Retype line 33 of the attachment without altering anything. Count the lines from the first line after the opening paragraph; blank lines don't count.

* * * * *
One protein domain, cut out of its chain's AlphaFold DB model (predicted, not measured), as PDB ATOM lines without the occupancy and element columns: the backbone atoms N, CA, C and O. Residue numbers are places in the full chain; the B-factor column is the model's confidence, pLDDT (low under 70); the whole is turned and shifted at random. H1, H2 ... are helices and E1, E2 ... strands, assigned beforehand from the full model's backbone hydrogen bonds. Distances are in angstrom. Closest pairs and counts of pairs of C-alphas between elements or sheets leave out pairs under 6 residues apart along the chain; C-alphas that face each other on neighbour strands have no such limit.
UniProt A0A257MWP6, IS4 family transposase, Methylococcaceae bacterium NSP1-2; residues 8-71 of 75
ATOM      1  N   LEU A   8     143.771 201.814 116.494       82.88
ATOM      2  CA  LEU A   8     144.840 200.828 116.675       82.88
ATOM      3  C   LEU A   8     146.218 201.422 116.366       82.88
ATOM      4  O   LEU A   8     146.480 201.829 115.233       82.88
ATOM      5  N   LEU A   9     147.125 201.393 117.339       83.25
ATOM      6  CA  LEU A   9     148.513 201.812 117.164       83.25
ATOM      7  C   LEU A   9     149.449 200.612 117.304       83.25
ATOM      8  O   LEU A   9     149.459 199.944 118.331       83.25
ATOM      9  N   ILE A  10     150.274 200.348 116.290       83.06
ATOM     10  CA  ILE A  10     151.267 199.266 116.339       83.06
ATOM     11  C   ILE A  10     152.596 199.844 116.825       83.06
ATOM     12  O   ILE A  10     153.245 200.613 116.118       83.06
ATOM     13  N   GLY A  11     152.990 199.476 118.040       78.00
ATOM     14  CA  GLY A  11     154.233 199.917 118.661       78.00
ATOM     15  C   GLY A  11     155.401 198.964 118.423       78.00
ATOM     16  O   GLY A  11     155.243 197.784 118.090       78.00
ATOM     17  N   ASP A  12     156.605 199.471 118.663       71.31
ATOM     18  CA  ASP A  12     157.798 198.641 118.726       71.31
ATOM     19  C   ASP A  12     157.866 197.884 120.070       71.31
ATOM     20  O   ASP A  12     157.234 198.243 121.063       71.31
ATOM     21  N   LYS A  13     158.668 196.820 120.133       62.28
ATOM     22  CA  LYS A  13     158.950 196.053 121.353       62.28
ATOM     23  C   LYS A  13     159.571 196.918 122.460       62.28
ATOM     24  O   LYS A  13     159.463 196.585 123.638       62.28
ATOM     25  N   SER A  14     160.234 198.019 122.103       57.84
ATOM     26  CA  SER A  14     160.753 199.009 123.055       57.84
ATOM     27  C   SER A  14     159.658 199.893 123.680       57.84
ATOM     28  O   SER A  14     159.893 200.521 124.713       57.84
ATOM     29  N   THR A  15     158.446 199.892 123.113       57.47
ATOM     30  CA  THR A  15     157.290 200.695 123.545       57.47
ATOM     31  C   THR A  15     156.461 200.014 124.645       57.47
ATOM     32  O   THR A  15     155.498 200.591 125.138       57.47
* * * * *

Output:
ATOM     32  O   THR A  15     155.498 200.591 125.138       57.47